When it comes to writing Bernard Ashley is something of a perfectionist. He writes the first draft of each novel out in longhand in a notebook, on every other line, every other page: ‘So that there’s plenty of room for fiddling about afterwards.’ He types up each chapter as it’s written, making corrections as he goes along. This is the second draft.
‘I’ve learnt now to put the book aside at this stage for at least three weeks. I used to send it straight off to the publishers the morning after, and of course when the proofs came back I used to try and re-write it. Re-reading it after a gap means you look at it almost as an objective reader. Then I make a lot of corrections before it has its final posh type-up and gets sent off.’
He researches to get every detail right and worries about style. ‘I really sweat on my books. You know, sometimes you can go into a sentence wrong, all back to front, and when you read a sentence like that you find yourself saying, “Hang on!”, and you have to go back.
‘I like to feel that no one has ever gone back over a sentence of mine to find out what I was getting at. If I thought they had, I’d feel I would have failed as a writer. I’m trying to communicate, so it’s got to be a smooth read. Not a bland read – shock them, give them something with impact, but make sure it’s a read that you can take down without going back over.’
His concern for children as readers goes beyond his own writing. He does a lot of storytelling, and goes on ‘author visits’ whenever he can. He feels it’s his duty. ‘I’m interested in getting books to kids. I do what I can.’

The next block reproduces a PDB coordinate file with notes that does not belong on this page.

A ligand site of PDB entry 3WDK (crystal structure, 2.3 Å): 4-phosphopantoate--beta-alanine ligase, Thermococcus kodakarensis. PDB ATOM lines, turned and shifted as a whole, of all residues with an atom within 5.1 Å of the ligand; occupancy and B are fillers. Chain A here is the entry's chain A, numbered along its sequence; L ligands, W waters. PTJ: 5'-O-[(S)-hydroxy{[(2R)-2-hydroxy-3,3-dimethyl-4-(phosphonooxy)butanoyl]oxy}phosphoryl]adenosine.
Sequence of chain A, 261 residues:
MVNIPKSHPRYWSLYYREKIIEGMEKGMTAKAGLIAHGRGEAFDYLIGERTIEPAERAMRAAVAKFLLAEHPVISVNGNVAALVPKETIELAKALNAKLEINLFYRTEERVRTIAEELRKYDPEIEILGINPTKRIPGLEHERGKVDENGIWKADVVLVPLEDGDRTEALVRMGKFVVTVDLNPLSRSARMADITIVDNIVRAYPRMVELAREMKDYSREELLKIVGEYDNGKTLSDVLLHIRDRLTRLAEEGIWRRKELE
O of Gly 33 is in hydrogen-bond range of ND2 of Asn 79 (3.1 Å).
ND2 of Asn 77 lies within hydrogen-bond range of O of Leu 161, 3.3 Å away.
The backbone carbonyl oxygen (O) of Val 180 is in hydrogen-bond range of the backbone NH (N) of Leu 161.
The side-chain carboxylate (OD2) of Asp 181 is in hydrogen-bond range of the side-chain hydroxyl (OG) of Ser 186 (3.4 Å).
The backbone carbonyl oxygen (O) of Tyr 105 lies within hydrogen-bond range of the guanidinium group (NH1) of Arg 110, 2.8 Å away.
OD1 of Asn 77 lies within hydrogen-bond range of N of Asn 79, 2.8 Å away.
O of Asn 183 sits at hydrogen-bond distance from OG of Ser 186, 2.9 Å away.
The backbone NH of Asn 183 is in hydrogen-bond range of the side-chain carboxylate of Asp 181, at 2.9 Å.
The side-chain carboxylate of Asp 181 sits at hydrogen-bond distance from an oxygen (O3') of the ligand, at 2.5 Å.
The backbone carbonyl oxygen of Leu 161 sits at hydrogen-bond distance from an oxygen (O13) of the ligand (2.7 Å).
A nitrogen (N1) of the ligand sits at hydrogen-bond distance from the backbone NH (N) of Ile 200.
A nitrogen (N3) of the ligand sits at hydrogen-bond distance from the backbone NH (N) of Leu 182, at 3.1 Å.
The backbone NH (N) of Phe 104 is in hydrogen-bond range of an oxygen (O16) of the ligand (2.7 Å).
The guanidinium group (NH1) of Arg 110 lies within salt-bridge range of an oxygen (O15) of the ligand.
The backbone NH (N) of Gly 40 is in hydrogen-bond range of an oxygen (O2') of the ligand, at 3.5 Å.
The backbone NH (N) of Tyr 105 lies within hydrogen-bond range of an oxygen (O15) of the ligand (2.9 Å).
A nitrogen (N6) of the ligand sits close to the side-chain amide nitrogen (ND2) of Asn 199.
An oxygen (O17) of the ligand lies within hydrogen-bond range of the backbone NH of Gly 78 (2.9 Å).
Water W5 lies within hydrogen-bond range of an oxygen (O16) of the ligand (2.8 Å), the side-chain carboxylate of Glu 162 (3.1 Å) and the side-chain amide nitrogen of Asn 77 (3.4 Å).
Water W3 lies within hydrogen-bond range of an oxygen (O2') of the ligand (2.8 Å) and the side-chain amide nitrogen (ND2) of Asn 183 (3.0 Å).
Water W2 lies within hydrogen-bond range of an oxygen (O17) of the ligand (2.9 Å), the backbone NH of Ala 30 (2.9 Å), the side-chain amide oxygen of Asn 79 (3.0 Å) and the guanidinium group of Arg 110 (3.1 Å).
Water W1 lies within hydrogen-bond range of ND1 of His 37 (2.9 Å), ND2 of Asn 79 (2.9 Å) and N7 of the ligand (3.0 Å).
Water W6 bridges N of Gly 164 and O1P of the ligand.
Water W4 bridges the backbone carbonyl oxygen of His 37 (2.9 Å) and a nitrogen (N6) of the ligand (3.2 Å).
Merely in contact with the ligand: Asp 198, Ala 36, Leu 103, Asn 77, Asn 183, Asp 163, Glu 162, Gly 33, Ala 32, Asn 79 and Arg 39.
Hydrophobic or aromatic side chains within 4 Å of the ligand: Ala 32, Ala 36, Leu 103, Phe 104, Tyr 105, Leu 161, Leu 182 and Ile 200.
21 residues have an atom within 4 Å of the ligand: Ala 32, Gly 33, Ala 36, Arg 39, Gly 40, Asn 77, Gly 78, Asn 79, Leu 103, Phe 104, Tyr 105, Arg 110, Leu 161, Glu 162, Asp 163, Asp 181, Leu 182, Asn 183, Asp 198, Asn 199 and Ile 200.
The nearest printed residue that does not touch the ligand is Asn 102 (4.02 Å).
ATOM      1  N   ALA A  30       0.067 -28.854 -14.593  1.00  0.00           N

‘You haven’t got a book unless you’ve got a problem, some conflict that has to be resolved.’
Bernard Ashley’s novels are about a sense of community, what it is to be an outsider, people facing problems, people growing, changing, surviving. They also contain a deal of tension, excitement and drama.
The Trouble with Donovan Croft
When Donovan Croft’s mother has to go back to the West Indies and he is fostered with the Chapman family he reacts by becoming an elective mute, refusing to communicate. Keith Chapman, his new foster brother, has to learn to live with the conflicts Donovan’s arrival creates at home and in school.
‘I’d seen some children very upset by a mother who’d gone home to the West Indies. This particular mother stayed away for eight weeks, by which time we could see these children deteriorating because they were worried she wouldn’t come back. Now to say, as some people did, that you mustn’t write about that because it doesn’t happen to every black family is to say that you mustn’t write about Ronnie Webster’ the main character of A Kind of Wild Justice – ‘because not all children have criminal fathers.’
A Kind of Wild Justice